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Debunked: No, refugees are not still being housed at a school in Drimnagh

A number of social media posts incorrectly claimed that pupils may not be able to return to the school today, prompting protests.

A NUMBER OF posts being widely shared on social media in recent days falsely claimed that a school in Drimnagh in Dublin 12 is being used to accommodate refugees.

Some of the posts indicated that children might be unable to return to Our Lady of Mercy Secondary School after the Christmas break.

One Facebook post that was widely shared earlier this week incorrectly claimed that “another bus load of non-nationals” had arrived in the area and that these refugees would be housed in the school in the coming days, potentially disrupting children returning to school today.

This is incorrect.

The post also claimed that parents were told by others in the locality that another bus with “30 more people” was due to arrive this week.

A local councillor told The Journal that up to 30 refugees were housed at the school on Mourne Road in Drimnagh over the Christmas holidays as a temporary measure, but all these people have since left the school and are now being housed elsewhere.

Local People Before Profit Councillor Hazel De Nortúin said councillors were told that two groups of Ukrainian refugees, up to a maximum of 30 people, stayed at the school over the Christmas holidays.

The school opened as planned for the new term today.

Reopening as normal

In a statement issued yesterday, a spokesperson for the school confirmed that the last term “finished as normal on 21 December”.

They added: “For some of the Christmas break, a small section of the school building was used as emergency accommodation by the Department of Children, Equality, Disability, Integration and Youth.

“This happened between 23rd December and January 3rd and is now over. The school will reopen as normal for staff and students tomorrow morning, Thursday 5th January.”

A spokesperson for the Department of Children, Equality, Disability, Integration and Youth also confirmed that the school was temporarily used to house refugees over the Christmas holidays.

“The premises had been used temporarily during the Christmas and New Year period, but has now been vacated,” the spokesperson told The Journal.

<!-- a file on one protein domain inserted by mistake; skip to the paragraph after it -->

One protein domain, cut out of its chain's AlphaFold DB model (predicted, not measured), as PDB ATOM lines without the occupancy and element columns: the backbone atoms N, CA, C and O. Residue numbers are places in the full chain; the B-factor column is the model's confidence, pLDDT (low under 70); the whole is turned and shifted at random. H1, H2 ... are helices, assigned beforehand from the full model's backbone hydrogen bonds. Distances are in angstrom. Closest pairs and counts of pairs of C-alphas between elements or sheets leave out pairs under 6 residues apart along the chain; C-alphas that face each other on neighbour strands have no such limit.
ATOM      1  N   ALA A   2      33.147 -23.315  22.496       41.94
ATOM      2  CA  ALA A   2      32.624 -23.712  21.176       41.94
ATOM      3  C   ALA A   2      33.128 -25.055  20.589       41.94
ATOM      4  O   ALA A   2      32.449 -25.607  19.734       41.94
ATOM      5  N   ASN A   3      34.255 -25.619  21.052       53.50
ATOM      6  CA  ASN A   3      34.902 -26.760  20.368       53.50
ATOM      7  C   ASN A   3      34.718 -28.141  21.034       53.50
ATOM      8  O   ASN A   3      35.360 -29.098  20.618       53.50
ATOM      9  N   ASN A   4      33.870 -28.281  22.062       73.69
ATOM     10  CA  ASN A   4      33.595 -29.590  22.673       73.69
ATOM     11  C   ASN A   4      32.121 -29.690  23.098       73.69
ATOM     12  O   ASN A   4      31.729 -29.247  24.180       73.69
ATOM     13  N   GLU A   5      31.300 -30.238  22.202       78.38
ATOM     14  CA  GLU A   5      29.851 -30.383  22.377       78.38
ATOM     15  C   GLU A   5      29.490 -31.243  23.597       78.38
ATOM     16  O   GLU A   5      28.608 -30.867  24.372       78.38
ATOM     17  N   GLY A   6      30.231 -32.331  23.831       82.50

Protests and arrest

Despite assurances that the school building would open as planned today, a protest was held outside the school on Tuesday evening.

A woman in her early 40s was charged with public order offences after the protest. Gardaí today said that their investigations into the incident are ongoing.

Further protests outside the school took place yesterday evening and this morning. A garda presence was visible outside the school earlier today.

gardadescriptiononpolicecarwithyellowandbluestripes There was a garda presence outside the school today due to another protest (file photo) Shutterstock / Ronin of Rock Shutterstock / Ronin of Rock / Ronin of Rock

De Nortúin said that while some local people did attend the protests this week, others from outside the area were also present.

While some locals are concerned with refugees being housed the school, she said others supported the temporary move and are “very angry” about misinformation being spread.

A number of local TDs and councillors including de Nortuin issued a joint statement yesterday, saying they supported the school’s decision to house refugees over Christmas.

“We support the decision made by the board of management at Our Lady of Mercy secondary school, Drimnagh to allow Ukrainians stay in the school over Christmas while the school was closed. This was the right and proper thing to do.

“These people were fleeing the war in Ukraine and were in urgent need of accommodation. They left [on Tuesday], allowing the school to prepare for the reopening [today].”

The statement was signed by TDs Aengus O’Snodaigh (Sinn Féin), Patrick Costello (Green Party), Brid Smith (People Before Profit/Solidarity) and Joan Collins (Independents 4 Change), as well as councillors Daithí De Róiste (Fianna Fáil), Hazel de Nortúin (People Before Profit), Daithí Doolan (Sinn Féin), Vincent Jackson (independent) and Sophie Nicoullaud (independent).

Humanitarian crisis

Speaking on RTÉ’s Morning Ireland on Tuesday, Minister Roderic O’Gorman acknowledged there is a lack of suitable accommodation for refugees and asylum seekers.

He said the war in Ukraine is “the biggest humanitarian challenge the State has ever faced”, noting that over 70,000 Ukrainian refugees have fled to Ireland since February 2022.

From 23 December 2022 to 2 January 2023 alone, O’Gorman said that around 800 Ukrainians and 570 international protection applicants arrived in Ireland.

“We have provided accommodation for everyone, but the accommodation situation does remain extremely, extremely tight,” the minister said.

“We are continuing to look to source additional accommodation, but it is a real challenge I think, particularly over the Christmas period where it is harder to access accommodation, but we were able to provide accommodation for everyone who arrived over the Christmas and New Year.”

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